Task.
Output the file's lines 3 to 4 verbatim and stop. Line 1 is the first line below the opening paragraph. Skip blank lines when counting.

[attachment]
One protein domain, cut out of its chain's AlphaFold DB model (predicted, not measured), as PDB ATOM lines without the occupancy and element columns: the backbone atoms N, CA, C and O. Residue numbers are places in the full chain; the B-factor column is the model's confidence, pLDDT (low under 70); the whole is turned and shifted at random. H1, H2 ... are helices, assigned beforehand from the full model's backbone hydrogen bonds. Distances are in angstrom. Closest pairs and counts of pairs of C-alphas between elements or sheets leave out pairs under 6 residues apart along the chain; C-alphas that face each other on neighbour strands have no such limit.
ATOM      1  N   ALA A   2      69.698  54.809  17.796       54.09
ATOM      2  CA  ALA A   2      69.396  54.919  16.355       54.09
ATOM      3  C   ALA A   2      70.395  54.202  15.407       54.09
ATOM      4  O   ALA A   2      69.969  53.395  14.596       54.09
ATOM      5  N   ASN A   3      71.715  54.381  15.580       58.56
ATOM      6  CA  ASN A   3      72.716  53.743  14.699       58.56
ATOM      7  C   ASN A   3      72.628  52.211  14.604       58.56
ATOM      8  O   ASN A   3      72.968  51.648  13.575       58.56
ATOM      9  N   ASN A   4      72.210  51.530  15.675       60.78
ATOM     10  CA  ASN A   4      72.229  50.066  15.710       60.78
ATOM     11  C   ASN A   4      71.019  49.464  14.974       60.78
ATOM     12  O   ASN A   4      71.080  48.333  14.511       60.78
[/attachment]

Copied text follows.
ATOM      3  C   ALA A   2      70.395  54.202  15.407       54.09
ATOM      4  O   ALA A   2      69.969  53.395  14.596       54.09